This time around, our Senior Partner Colin Cohen meets Steve Vickers, the man known as Hong Kong’s “Mr Risk”. After serving as a senior officer in the Royal Hong Kong Police Force, where he led anti-triad operations and resolved numerous kidnapping incidents, Steve transitioned to the world of business. He is founder and CEO of Steve Vickers and Associates, a risk mitigation, corporate intelligence and security consulting company.
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Host: Colin Cohen
Director: Niall Donnelly
Producer and VO: Thomas Latter
[00:00:40] Collin: Steve, it's a great pleasure to welcome you to Law & More. It's always good to see you. How's life been treating you recently.
[00:00:48] Steve Vickers: It's been a little difficult, like everybody else. I run a regional business and have five regional platforms. I haven't been able to visit any of them for the last 14 months. We've learned to telecommunicate and auto-rotate and many other things, but yes, it's been difficult. Businesses isn't bad, but it's just the peculiar difficulties we find ourselves under in Hong Kong at the moment.
[00:01:08] Collin: I want to have a little chat with you about your long and distinguished career here in Hong Kong. And you arrived in Hong Kong in 1975 and you joined the Royal Hong Kong Police Force. As it was then known at that time. I'm very interested in to what really brought you here. What made you join the police force?
[00:01:29] Steve Vickers: It was a good idea at the time. I'd been mountain climbing in North Wales, in January where it was really very, very cold. And somebody suggested to me it's less cold in Hong Kong, which I actually thought was somewhere near Japan. So I signed up on the bottom line and I ended up here in Hong Kong, February 75, where things were a little different, we just got the cross Harbor tunnel, which had just been opened. It was a completely different world, a completely different town.
[00:01:54] Collin: When you first came here as a police officer, what were you doing? Were you in investigating or you're just on the beat?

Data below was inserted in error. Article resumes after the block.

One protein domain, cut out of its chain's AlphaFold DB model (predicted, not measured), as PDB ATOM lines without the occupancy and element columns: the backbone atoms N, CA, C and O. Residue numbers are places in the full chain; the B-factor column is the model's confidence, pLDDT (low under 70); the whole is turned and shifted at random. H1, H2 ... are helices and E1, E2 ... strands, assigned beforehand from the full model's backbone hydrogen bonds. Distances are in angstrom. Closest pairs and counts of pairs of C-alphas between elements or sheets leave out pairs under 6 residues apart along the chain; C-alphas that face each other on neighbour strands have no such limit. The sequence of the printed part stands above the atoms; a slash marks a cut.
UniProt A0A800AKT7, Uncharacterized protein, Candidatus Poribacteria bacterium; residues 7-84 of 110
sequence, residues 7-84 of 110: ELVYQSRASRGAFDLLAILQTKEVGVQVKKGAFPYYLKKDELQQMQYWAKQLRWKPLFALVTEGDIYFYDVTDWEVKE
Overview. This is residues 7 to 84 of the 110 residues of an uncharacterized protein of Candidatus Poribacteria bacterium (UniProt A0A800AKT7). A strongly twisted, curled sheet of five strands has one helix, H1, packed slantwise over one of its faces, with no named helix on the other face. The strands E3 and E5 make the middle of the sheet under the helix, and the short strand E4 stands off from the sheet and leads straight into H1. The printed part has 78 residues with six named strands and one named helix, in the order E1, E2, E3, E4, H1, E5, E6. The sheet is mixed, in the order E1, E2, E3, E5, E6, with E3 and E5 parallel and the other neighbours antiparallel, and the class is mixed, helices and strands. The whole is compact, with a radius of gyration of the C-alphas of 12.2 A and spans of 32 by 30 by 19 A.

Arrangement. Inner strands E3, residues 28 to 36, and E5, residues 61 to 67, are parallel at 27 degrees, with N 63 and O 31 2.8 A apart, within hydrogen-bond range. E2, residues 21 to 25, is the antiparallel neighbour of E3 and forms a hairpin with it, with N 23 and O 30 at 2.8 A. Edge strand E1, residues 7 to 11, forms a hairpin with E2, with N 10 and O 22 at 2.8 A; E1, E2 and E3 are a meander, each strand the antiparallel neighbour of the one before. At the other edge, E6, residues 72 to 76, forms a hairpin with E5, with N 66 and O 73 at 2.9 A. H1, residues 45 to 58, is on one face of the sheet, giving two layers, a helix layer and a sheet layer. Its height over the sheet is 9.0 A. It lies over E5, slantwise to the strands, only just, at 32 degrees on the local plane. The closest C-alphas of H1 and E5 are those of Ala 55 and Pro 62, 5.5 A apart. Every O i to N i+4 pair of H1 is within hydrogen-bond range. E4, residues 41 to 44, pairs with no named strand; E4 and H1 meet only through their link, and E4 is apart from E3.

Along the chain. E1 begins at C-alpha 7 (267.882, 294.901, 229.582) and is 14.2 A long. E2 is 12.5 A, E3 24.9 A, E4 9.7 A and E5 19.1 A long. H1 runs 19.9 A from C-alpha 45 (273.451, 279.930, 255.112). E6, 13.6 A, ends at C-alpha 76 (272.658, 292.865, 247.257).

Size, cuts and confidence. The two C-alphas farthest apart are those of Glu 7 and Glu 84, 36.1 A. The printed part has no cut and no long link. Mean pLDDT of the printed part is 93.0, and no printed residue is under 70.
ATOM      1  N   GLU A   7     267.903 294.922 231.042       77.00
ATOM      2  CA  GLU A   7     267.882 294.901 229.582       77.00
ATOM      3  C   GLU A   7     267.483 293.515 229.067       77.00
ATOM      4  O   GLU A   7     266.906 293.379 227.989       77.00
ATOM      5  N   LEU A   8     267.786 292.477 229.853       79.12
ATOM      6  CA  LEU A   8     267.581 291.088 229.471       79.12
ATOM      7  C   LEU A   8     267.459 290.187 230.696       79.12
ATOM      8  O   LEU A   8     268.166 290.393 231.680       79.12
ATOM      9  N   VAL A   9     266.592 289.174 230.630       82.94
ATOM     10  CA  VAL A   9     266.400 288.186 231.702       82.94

[00:02:00] Steve Vickers: I spent traditional few months doing that, but I quite quickly moved into investigative stuff. I spent a lot of time in regional crime squad, late seventies or the seventies up to the eighties was a time the ICAC had taken over and done a good job, things were cleaned up.
I was fortunate to join at a time when you were allowed to get out there and do things. So at a younger age, perhaps than normal, we had a go at some rather embedded targets like triads and the rest. And it was quite a colourful time. Obviously, the end of the Vietnam war was 73-74, lots of guns and things drifted down from there.
And then from the abolition of the Chinese Axillary Army, which also released a lot of other weapons. So seventies, eighties, nineties where actually Hong Kong was a lot more, I would describe as sporty than it is now. When the corruption went completely as it did it left a bit of a gap.
So one of the very good things that ICAC did was to leave a bit of a gap. The triads moved into the gap and we found ourselves engaged in some fairly ugly battles against Triad organizations who stepped in to fill the void in various places.
So it was quite a colourful time, an interesting time. There's a lot going on.
[00:03:37] Collin: Yes, because I remember when I first came out to Hong Kong, I was in criminal work. Some of my good clients were acting for people from the Triads. And I was educated through the other side. But anyway, after 18 years, you became head of the criminal intelligence bureau. Which is right up there at the top. Tell us a little bit about your experience at the time especially dealing with Triads. I'm interested in that.
[00:03:58] Steve Vickers: Well, I guess I spent the last six years running the intelligence bureau and we had sort of three pieces. One piece was agent handling so that we'll be running undercover agents inside Triad societies trying to determine what they were up to, who they were dealing with and to knock things on their head a little earlier than letting them happen.
So that was the primary division. I had a separate major division, which was the analytical teams that would look at strategic problems such as, boring though it may sound, fish markets and meat markets and other places where organized crime bump up the cost the Hong Kong punter by control and by exercising control over permits.
And then looking at things like public light buses, the green ones are okay. The ones with the green roofs, because they go from MTR root to MTR root. The red ones were formed during the 67 riots, or the idea for them was formed during the 1967 riots. The idea being that a lot of people had gone on strike from the left-wing unions and the government decided we better put some more buses on the street.
And that will solve the problem. Well, it didn't, it created lots and lots of buses that wanted to drive. Everybody wanted to go from Central to Western, but nobody particularly wanted to go to the other side of the island. Nature abhors a vacuum, so the triad stepped in and started to control the PLB routes.